A lattice Boltzmann high-density-ratio model, which uses diffuse interface theory to describe the interfacial dynamics and was proposed originally by Lee and Liu (J Comput Phys 229:8045–8063, 2010), is extended to simulate immiscible multiphase flows in porous media. A wetting boundary treatment is proposed for concave and convex corners. The capability and accuracy of this model is first validated by simulations of equilibrium contact angle, injection of a non-wetting gas into two parallel capillary tubes, and dynamic capillary intrusion. The model is then used to simulate gas displacement of liquid in a homogenous two-dimensional pore network consisting of uniformly spaced square obstructions. The influence of capillary number (Ca), viscosity ratio (M), surface wettability, and Bond number (Bo) is studied systematically. In the drainage displacement, we have identified three different regimes, namely stable displacement, capillary fingering, and viscous fingering, all of which are strongly dependent upon the capillary number, viscosity ratio, and Bond number. Gas saturation generally increases with an increase in capillary number at breakthrough, whereas a slight decrease occurs when Ca is increased from 8.66×10−4 to 4.33×10−3 , which is associated with the viscous instability at high Ca. Increasing the viscosity ratio can enhance stability during displacement, leading to an increase in gas saturation. In the two-dimensional phase diagram, our results show that the viscous fingering regime occupies a zone markedly different from those obtained in previous numerical and experimental studies. When the surface wettability is taken into account, the residual liquid blob decreases in size with the affinity of the displacing gas to the solid surface. Increasing Bo can increase the gas saturation, and stable displacement is observed for Bo>1 because the applied gravity has a stabilizing influence on the drainage process.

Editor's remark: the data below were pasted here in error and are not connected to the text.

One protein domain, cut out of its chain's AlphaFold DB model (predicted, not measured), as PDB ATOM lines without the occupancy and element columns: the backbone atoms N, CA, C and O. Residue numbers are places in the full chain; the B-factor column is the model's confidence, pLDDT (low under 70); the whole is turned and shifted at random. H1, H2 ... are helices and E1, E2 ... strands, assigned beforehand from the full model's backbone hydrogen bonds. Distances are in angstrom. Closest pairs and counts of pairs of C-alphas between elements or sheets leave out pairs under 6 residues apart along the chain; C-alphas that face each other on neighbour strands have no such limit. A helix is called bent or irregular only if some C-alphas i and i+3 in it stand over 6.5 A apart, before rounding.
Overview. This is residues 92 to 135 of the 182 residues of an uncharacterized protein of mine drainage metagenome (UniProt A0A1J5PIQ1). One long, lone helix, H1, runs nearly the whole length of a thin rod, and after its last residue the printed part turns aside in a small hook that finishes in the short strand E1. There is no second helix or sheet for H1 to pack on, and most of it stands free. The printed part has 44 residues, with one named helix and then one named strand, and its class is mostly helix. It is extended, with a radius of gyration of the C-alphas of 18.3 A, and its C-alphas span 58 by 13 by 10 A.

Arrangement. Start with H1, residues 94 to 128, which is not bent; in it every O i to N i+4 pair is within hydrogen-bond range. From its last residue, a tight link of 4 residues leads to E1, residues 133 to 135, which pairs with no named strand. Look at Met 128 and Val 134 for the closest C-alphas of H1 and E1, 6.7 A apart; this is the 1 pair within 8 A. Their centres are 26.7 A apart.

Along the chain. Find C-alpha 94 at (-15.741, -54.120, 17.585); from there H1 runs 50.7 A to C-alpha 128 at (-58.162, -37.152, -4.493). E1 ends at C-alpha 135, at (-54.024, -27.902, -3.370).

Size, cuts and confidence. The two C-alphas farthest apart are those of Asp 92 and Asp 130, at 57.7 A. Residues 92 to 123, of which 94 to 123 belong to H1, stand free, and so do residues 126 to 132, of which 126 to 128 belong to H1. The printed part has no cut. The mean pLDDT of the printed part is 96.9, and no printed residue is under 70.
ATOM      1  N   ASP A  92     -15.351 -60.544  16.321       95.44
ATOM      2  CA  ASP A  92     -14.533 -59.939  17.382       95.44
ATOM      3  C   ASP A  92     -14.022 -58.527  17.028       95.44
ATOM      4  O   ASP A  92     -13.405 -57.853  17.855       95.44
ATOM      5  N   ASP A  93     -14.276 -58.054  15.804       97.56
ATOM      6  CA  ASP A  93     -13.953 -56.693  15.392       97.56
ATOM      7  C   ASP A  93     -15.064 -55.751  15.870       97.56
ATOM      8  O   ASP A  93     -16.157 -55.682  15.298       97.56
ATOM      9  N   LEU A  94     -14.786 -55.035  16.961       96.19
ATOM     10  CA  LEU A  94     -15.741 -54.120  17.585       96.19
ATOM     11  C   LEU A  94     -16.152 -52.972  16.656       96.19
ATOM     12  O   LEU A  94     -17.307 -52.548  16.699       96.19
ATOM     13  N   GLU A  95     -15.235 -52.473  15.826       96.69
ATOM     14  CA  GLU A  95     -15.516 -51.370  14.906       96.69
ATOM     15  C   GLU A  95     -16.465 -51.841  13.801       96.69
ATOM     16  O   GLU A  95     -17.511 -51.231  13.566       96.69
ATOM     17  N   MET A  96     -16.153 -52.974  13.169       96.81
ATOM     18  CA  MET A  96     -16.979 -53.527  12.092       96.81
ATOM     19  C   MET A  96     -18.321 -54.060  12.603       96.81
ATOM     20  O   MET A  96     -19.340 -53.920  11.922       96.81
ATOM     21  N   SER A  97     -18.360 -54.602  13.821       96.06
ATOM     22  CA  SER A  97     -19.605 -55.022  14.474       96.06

This work presents a pore-scale biofilm model that solves the flow field using the lattice Boltzmann method, the concentration field of chemical species using the finite difference method, and biofilm development using the cellular automaton method. We adapt the model from a previous work and expand it by implementing biofilm shrinkage in the cellular automaton method. The new pore-scale biofilm model is then evaluated against a previously published pore-scale biofilm experiment, in which two microfluidic flow cells, one with a homogeneous pore network and the other with an aggregate pore network, were tested for aerobic degradation of a herbicide. The simulated biofilm distribution and morphology, biomass accumulation, and contaminant removal are generally consistent with the experimental data. Biofilm detachment in this model occurs when the local shear stress is above a critical value. We use the critical value from our previously published modeling study and find it works well in this case, even though we now have a different pore network and a different microbial species. We also use the model to show that the interaction between flow and biofilm growth is important to predict contaminant removal. The computational time of the new model is reduced 90% compared to our prior work due to implementation of biofilm shrinkage in the cellular automaton method. To the best of our knowledge, this is the first time that biofilm shrinkage has been incorporated into a pore-scale model for simulation of pollutant biodegradation in porous media.